Fibromyalgia: A Diagnosis of Exclusion No Longer

LAS VEGAS—A diagnosis of fibromyalgia is not one of exclusion but based on clinical characteristics, the primary hallmark of which is chronic, widespread pain of 3 months or more in duration, Gary W. Jay, MD, FAAPM, a pain medicine and management consultant from Raleigh-Durham, North Carolina, said in providing a comprehensive, practical approach to the disorder.

Emphasizing that patients with fibromyalgia must be treated within a medical model, he said American College of Rheumatology (ACR) diagnostic criteria for the disorder requires three conditions be met: 1) a widespread pain index (WPI) ≥7 and symptom severity (SS) scale score ≥5 or WPI 3 to 6 and SS scale score ≥9; 2) symptoms have been present at a similar level for at least 3 months; and 3) the patient doe not have a disorder that would otherwise explain the pain.

The pain can wax and wane and intensity may vary, as may physical location. Fibromyalgia is associated with fatigue and sleep disorder, as well as tenderness, stiffness, mood disturbances, and cognitive difficulties, and can be the cause of multiple areas of functional impairment. Patients with fibromyalgia have reported difficulty climbing stairs, walking two blocks, and with activities of daily living.

Fibromyalgia has a negative effect on careers, mental health, and personal relationships, with increased work absences, decreased productivity, and higher direct/indirect medical and other costs. Fibromyalgia is currently a clinical entity within the spectrum of central sensitivity syndromes, which includes chronic fatigue syndrome, irritable bowel syndrome, temporomandibular disorder, restless leg syndrome and periodic limb movements in sleep, idiopathic low back pain, multiple chemical hypersensitivity, headache (tension-type, migraine, mixed), interstitial cystitis, chronic pelvic pain and endometriosis, and myofascial pain syndrome.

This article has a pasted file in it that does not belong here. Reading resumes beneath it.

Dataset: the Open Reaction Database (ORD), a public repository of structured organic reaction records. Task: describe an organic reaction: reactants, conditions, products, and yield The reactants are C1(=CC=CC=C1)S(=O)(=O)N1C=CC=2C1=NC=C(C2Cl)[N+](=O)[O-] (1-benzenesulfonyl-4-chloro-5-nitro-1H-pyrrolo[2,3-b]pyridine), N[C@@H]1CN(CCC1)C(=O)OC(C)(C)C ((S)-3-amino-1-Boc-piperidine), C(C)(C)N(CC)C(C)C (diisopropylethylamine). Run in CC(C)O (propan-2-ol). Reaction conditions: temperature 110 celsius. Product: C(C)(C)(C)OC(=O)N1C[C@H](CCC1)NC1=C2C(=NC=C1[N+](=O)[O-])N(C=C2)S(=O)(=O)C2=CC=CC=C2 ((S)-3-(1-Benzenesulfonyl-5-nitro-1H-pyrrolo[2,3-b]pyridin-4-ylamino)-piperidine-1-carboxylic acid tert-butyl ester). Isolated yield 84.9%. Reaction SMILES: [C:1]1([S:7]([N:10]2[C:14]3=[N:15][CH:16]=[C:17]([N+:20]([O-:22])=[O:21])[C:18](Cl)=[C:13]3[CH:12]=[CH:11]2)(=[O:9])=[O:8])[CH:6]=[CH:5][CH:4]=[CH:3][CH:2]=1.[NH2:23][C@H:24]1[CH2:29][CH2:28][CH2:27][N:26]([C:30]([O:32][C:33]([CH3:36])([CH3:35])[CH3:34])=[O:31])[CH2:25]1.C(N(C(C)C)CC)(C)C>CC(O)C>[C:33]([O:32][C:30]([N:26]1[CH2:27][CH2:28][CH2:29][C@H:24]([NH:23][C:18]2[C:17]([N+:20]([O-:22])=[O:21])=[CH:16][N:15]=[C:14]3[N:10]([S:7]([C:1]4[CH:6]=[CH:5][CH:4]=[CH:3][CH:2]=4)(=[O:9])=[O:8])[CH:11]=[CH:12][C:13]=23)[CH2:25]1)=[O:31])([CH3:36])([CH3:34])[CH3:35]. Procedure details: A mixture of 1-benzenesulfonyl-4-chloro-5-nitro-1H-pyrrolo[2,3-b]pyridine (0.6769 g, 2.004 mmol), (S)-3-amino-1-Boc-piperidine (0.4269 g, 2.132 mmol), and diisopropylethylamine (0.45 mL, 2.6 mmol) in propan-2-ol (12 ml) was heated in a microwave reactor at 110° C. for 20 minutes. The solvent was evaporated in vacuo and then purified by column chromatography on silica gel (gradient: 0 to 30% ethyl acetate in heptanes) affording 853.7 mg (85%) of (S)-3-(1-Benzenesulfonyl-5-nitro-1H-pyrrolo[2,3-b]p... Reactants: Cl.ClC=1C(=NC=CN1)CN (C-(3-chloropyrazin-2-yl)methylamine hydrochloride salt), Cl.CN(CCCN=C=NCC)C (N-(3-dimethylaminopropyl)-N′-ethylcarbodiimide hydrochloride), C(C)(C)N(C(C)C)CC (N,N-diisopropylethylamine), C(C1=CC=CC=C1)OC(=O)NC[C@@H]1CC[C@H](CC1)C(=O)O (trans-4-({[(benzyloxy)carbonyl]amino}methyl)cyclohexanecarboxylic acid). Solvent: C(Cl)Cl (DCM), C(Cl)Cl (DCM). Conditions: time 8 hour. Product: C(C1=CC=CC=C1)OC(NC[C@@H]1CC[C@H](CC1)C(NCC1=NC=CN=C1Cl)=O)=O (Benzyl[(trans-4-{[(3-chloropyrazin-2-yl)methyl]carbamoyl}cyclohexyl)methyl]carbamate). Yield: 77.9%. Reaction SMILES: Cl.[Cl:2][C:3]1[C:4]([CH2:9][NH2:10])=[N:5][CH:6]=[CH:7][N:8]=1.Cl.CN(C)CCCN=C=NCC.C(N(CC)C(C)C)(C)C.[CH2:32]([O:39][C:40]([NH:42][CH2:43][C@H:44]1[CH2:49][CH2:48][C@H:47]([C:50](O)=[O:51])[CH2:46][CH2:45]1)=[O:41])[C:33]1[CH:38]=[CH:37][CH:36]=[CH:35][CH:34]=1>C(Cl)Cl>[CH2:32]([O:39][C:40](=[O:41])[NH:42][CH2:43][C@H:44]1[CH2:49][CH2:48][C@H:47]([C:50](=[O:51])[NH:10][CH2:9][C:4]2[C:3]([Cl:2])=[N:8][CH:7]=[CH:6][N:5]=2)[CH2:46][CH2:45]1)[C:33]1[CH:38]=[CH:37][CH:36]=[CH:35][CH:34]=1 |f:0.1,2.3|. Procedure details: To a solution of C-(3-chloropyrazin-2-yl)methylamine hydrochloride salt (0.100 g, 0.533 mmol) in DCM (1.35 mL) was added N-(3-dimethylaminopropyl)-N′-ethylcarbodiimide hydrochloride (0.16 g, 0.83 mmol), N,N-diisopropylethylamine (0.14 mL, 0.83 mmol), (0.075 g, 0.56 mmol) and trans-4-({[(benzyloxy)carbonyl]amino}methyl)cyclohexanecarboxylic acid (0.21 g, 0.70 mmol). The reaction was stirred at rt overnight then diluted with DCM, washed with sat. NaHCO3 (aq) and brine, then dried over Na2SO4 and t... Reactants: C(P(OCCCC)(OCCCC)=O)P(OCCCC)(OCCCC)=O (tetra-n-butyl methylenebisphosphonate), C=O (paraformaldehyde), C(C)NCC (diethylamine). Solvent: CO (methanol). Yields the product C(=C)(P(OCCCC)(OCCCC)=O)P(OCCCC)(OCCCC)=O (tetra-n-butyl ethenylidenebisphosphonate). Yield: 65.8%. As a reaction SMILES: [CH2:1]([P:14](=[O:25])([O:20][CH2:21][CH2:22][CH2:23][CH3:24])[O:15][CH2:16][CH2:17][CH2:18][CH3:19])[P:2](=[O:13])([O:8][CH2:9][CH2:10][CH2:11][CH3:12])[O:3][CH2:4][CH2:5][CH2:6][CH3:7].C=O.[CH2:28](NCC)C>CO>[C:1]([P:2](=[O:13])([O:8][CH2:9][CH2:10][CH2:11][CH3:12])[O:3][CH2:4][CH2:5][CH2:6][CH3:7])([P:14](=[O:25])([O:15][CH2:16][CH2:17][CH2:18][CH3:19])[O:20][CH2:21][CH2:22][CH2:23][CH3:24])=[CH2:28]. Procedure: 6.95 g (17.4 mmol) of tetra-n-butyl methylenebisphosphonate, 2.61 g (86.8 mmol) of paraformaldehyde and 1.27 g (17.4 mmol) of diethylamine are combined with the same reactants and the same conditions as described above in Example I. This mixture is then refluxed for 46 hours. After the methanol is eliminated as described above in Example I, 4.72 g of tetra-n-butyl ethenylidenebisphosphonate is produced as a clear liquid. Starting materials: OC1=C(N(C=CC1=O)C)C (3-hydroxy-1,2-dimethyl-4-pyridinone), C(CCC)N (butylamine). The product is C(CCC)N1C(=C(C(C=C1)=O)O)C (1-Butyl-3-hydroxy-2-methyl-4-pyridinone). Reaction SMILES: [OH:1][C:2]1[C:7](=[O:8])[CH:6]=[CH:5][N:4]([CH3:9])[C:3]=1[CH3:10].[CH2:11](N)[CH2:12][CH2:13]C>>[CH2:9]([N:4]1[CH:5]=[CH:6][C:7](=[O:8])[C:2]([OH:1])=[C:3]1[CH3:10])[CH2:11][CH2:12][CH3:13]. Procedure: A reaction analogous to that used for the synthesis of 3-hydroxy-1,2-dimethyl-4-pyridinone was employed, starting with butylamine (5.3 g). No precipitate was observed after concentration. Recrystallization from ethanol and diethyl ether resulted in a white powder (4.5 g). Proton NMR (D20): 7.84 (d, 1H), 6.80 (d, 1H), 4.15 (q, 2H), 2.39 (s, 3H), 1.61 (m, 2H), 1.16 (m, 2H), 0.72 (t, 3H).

Dr. Jay provided three hypotheses for the disorder's pathophysiology: central sensitization secondary to constant peripheral nociception (pain amplification); failure of the descending pain pathway; and mu opioid receptors not functioning properly, possibly contributing to failure of the descending pain pathway.

Primary fibromyalgia is more difficult to treat because patients commonly have significant hypersensitivity to the prescribed medications. Better treatment outcomes may result if patients are first subgrouped, possibly on the basis of psychosocial/behavioral or genomic/metabolic characteristics. FDA-approved agents to treat fibromyalgia are pregabalin, a gabapentinoid, and two serotonin–norepinephrine reuptake inhibitors, duloxetine and milnacipran. These drugs should be started low and slowly titrated in patients. In patients with secondary fibromyalgia, the treatment is directed at the primary illness.

Fibromyalgia affects approximately 10 million Americans and is most prevalent in women (75% to 90%), although it does occur in men and children. Typically, a diagnosis of fibromyalgia is made between the ages of 20 and 50 years. Incidence increases with age; therefore, by 80 years, approximately 8% of adults meet ACR criteria for fibromyalgia, according to the National Fibromyalgia Association.